May 23, 2012 by Gina
On Saturday, Finn, Getty and I went for a walk. We walk a lot, but this walk was a bit different. We walked in the 11th Annual Making Tracks for Celiacs to raise money and awareness of celiac disease. I’ve wanted to do this walk for several years, but seem to always be out-of-town or working. I decided to do it this year at the last-minute and also invited a friend and her daughter who was diagnosed with celiac disease about one month ago. I would have loved to do the 5K race that starts a few minutes before the walk but since I had the kids and haven’t been running, I opted for the walk. Why did we do this walk? I was diagnosed with celiac disease in January 2002 when I was 28 years old. Despite years of doctor visits, starting when I was probably about one, it took a long time for my diagnosis.
So what is celiac disease? According to the Celiac Sprue Association:
Celiac disease (pronounced: SEE-lee-ack disease), also known as celiac sprue or gluten-sensitive enteropathy, is a genetically linked autoimmune disorder that can affect both children and adults. In people with CD, eating certain types of grain-based products set off an immune response that causes damage to the small intestine. This, in turn, interferes with the small intestine’s ability to absorb nutrients found in food, leading to malnutrition and a variety of other complications. The offending amino acid sequences are collectively called “gluten” and are found in wheat, barley and rye.
So, basically, myself and others with celiac can’t eat anything with flour, wheat, barley or rye in it. The disease is very common, affecting 1 in 133 people and is common in people of western and northern European descent. You can’t “catch” celiac disease – it is genetic and you are born with specific genes linked to the disease. The disease can often lay dormant or you may not show symptoms for years. But the disease still does damage and can cause many problems.
At the time I was diagnosed, I was constantly fatigued, losing my hair, I had an odd color to my skin and I had constant diarrhea and excessive gas. Basically, I was a mess and I was moving back to the U.S. after five years of living overseas. I can’t tell you the relief I felt when Dr. McCreary in Alexandria, Minnesota told me that he knew why I was so sick all the time! After a week of adhering to a gluten-free diet I felt so much better and have never looked back.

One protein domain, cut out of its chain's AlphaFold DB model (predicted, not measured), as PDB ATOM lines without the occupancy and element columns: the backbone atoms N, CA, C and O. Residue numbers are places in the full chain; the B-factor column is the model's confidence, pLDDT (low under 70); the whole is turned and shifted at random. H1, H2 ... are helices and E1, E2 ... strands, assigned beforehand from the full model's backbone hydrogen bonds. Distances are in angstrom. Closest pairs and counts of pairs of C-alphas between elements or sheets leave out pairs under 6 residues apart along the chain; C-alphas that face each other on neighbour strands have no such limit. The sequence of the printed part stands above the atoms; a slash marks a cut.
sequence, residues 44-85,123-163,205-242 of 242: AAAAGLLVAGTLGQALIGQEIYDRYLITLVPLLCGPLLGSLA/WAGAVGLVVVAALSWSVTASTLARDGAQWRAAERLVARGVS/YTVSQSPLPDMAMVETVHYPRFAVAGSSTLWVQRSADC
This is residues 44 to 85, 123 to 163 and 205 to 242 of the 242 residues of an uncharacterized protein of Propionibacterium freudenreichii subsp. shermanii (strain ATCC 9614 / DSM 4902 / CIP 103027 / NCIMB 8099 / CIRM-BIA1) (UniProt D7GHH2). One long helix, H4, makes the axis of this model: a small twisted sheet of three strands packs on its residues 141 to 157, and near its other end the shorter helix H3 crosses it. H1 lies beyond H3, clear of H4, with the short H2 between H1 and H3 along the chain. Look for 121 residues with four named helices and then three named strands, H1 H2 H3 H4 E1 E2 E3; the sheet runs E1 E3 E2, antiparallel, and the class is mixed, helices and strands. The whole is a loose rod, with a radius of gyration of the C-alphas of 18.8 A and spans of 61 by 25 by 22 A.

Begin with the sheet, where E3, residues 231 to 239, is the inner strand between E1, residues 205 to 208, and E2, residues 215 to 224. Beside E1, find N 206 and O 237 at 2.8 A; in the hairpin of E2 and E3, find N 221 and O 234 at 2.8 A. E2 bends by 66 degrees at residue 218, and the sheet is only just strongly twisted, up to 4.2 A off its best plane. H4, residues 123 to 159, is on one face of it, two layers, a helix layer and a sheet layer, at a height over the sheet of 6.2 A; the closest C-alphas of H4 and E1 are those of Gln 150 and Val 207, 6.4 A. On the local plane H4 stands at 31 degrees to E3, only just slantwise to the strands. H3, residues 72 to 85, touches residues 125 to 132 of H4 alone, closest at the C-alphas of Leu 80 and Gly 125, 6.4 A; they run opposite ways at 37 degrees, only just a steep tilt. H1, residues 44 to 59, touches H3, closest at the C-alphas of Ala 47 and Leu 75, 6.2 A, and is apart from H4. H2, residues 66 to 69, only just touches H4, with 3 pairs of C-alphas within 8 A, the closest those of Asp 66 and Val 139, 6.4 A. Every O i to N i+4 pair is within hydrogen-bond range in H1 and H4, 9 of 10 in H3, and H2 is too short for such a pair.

At this time, celiac disease is incurable and the only treatment is adherence to a gluten-free diet. But research and the dedication of many in the medical field could change that in the future. That’s why I wanted to do the Making Tracks Walk on Saturday and help to raise money and awareness. Of course, I was also really excited about the food expo and afterward! It’s been ten years since I’ve had a fried cheese curd and it was amazing! I may have to make them at home, though I rarely eat fried food. I was so full after the expo, having devoured gluten-free pancakes, rice and beans, a hotdog, chicken curry, root beer, chicken wild rice soup and countless brownies, cookies, muffins and other stuff. It was such a pleasure to go to ANY booth and know the food was gluten-free. I didn’t have to ask any questions or explain myself and I learned about many restaurants and products that I didn’t know about until Saturday that have gluten-free food.
I’m so glad I spent my Saturday morning walking for this cause and I know I’ll do it again next year. Won’t you join me?